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The Key to Keeping Your Work Focused

Judging by the questions that readers ask in the Comments and Discussion Forum, people have a lot of difficulty grasping one of the major advantages of Do It Tomorrow.

This is that it provides a powerful way to check that your work is in focus.

The way it does this is by insisting that you have to be able to process one day’s incoming work per day on average. This is such an important point that I resist strongly all suggestions from users of the system that they should try to schedule some of their current work for dates further away than tomorrow. The reason I resist this is because all it achieves is to disguise the fact that they are not able to keep up with their work as it falls due. They will then be allowing their focus to disperse and the quality of their work will suffer - and so probably will their sense of well-being and control.

Remember that DIT allows a 4 to 5 day rhythm to your work. So if you get behind on your Will Do list for a couple of days, you can catch up within the next couple of days. This is perfectly ok, because the amount of time available on any one day is rarely going to balance exactly the amount of work to be done that day. But it must balance out over a fairly short period.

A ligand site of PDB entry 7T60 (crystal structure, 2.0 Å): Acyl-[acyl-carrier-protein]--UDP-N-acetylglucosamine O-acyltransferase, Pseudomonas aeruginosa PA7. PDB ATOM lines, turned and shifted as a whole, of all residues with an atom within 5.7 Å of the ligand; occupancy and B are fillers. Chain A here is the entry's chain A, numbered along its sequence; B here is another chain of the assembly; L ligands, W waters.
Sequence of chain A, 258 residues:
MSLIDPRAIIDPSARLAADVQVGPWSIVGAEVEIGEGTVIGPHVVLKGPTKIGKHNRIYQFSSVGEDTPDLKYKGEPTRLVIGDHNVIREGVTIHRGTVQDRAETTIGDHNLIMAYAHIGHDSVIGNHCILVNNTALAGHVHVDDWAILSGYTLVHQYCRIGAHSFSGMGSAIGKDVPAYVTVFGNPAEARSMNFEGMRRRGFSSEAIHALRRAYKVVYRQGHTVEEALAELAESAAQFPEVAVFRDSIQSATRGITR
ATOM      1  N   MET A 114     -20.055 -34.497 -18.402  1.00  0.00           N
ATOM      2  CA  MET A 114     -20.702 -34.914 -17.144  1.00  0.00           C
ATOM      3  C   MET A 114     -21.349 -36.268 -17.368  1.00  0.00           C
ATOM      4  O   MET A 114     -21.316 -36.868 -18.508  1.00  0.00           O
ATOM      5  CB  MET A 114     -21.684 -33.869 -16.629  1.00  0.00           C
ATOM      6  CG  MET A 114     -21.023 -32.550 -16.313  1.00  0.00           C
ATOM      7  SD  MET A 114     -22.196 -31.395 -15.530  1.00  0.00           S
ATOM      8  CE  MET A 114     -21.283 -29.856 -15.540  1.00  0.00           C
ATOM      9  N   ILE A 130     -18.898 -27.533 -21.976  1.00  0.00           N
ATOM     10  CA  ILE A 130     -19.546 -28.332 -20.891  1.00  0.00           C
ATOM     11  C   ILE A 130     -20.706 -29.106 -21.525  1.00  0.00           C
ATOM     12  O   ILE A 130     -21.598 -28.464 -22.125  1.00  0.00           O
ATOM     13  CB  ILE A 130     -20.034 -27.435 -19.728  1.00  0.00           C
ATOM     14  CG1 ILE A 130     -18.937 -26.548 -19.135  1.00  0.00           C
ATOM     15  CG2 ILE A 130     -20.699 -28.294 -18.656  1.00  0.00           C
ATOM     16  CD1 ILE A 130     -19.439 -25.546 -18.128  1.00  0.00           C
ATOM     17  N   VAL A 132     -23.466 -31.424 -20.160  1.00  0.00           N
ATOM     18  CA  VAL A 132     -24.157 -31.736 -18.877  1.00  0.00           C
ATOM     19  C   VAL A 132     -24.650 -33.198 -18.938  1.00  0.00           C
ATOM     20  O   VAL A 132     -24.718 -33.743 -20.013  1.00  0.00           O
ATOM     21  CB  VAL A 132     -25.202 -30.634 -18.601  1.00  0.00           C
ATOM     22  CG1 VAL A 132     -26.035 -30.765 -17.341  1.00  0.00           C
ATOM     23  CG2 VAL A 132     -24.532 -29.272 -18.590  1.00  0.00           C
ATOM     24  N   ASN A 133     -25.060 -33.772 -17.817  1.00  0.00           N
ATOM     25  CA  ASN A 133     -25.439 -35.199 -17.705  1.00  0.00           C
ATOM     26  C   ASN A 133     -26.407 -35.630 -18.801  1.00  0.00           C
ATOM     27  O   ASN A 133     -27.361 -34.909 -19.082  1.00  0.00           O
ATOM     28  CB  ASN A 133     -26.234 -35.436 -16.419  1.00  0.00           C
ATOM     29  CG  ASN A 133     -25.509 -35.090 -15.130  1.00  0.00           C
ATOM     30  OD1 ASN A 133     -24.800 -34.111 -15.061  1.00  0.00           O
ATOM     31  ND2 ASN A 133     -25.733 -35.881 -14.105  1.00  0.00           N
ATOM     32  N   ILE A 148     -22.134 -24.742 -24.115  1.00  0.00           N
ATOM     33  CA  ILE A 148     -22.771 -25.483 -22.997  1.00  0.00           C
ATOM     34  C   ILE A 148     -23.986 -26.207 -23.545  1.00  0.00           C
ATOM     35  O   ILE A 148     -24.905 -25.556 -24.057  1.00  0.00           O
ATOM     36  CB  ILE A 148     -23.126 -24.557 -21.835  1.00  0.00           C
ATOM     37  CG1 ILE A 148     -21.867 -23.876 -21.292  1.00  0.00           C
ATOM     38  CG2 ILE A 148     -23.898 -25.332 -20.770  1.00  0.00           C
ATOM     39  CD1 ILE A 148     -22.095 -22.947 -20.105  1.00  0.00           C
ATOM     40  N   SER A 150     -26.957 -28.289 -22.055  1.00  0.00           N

This is often a problem for people who have multiple projects to juggle. And it is in precisely this sort of situation that it is most easy to lose track of one’s focus. So with regard to major projects here are some principles which DIT offers:

1. Projects without deadlines are best handled one at a time. This is generally speaking the quickest way to get them on-line and earning you money (or preventing you from losing it!).

2. Projects with deadlines should be commenced at the beginning of the time available, not at the end of the time available. This allows you to take advantage of the “little and often” principle and prevents the project being disrupted by unforeseen circumstances.

3. You should aim to be up-to-date with all actions on all active projects. This means that all “next actions” relating to active projects should be in your Task Diary for tomorrow. That represent the real amount of current work which you have. As I’ve said above, any attempts to schedule some of this for further away than tomorrow will simply disguise how much work you have, and lose the benefits of DIT focus.

Related articles:

Dealing with Projects That Don’t Have a Deadline

Auditing Your Time Management

Reader Comments (5)

Hi Mark

Thanks for this blog entry. I think when you have read a book a little while ago it is easy to lose sight of some of the specifics and therefore it is always good to be reminded of them, especially by the author himself!

One thing that has occurred to me lately while reading some of the recent comments and discussion forum entries is that some of us might have forgotten that DIT is a very specific Time Management tool and therefore there are other management tools which we will be using alongside depending on our needs. I think it's very easy to lose sight of that and think that DIT has to cover all our needs in one. So projects will have all sorts of notes/plans, etc. that are not in the task diary and don't need to be. Perhaps you might one day feel inclined to cover some other organisational aspects than purely time management that may help us with some of those other areas. Of course you do mention some of them from time to time anyway, like the UNO.

Thanks for all you do and I hope this comment isn't too random but I had been noticing that many of us have possibly been confusing other areas of self/project management with time management.